During the month of August 2023, data was released which confirms that many markets are contracting. Especially in Europe.

Unioncamere del Veneto has published the data relating to the second quarter of 2023. After a stalemate at the end of 2022 and a timid growth at the beginning of the year, there was a slowdown in total orders of 4.8% (-4.4% domestic and – 5.9% foreign).

Following that is news on Germany – our leading export market with a 12% share – which turns out to be the G7 country with the worst GDP growth forecasts in 2023. (Source: International Monetary Fund)

And a few days ago news that the companies that filed for bankruptcy in the US are at their highest levels since 2010 (Sole 24 Ore dated 13 August 2023). Companies from all sectors. The latest bust concerns the Yellow Corporation transport group, one of the major players in transport for the past for 99 years, with 30,000 employees.

Rounding out the picture is China, which is no longer growing as it used to and touched a record 21% for youth unemployment in June (with censorship adjusting the data). A worrying situation also in the West and which Biden called “a time bomb”. In the past few days we’ve also learned of the bankruptcy of the Evergrande real estate company – 340 billion dollars of debt – which risks triggering a domino effect.


Faced with a worrying situation – “Europe in recession”, headlined the front page of the Sole24Ore financial newspaper dated 20th August – it must be said that not all of our small and medium-sized enterprises are seeing a negative 2023. In fact, it is also necessary to think in terms of non-European markets and products. Then things change.

In any case, the international situation suggests caution. So here are some suggestions so as not to arrive unprepared when our markets too begin to contract:

  • Monitor the evolution of your markets more frequently: do it habitually, at least once a year. In this regard, I point out a new tool useful for this purpose, Market Insights.
  • Periodically check what your competitors (especially the first in the class) are doing. Today on the net you will find a lot of information to get a clear idea of what strategies they are pursuing, what new products they are proposing, in which fairs they are exhibiting, etc.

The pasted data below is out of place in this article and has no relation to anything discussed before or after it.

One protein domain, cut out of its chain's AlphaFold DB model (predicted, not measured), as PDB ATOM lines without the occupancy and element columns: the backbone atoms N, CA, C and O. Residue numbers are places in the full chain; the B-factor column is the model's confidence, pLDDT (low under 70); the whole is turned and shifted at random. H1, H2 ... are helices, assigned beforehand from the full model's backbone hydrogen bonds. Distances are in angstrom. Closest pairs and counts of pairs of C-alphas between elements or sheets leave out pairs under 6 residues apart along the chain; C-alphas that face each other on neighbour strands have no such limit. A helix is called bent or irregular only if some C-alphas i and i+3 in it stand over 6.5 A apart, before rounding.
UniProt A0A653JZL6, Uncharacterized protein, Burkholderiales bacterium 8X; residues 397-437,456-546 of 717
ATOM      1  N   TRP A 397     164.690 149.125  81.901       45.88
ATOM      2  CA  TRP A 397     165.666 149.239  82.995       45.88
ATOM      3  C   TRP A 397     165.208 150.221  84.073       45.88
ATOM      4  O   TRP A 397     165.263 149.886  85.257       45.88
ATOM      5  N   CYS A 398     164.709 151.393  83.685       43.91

• Once you have identified new markets on which you are not yet present, you can use Matchplat to search for new customers, distributors or agents.
  • Linkedin/Sales Navigator then, is useful for identifying the name and surname of these potential customers and making a first contact through this platform.
  • Finally, when approaching these new contacts – via Linkedin, email or telephone – act without haste and in a personalized way.

The suggestions described above are all digital tools, within the reach of small and medium-sized enterprises; also in terms of costs. Tools that I use every day and make available to the companies I work with on export issues. Here is the ebook that I recently published and which presents them in a complete way: 8 Digital Tools for SMEs: A Manual for Improving Export Strategies.

Traditionally we deal with exports by relying on trade fairs. They are very important, but also increasingly expensive, and a small-medium company must make careful choices.


Beyond the short-term actions, however, an effort would be needed to understand the direction we want to give to our companies in the medium-long term. The moment we are experiencing is complex and full of challenges and therefore requires a rethinking of business models (especially if your company is several years old).

On the subject, I would like to point out an interesting article in the Corriere della Sera newspaper, dated 14 August 2023: “geopolitical crises, the demographic winter, the suffering of the middle class in the West, climate change, the scars left by the covid, artificial intelligence … against a present full of unknowns, we often react with short-term actions. We are no longer able to look at the big picture, the ability to look into the distance. Above all, overcoming two limits: contingency and polarization. We are looking for immediate answers, which elude the effort of a confrontation. Elements necessary today to interpret an extremely complex situation.” (Stefano Simontacchi)

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Pier Paolo Galbusera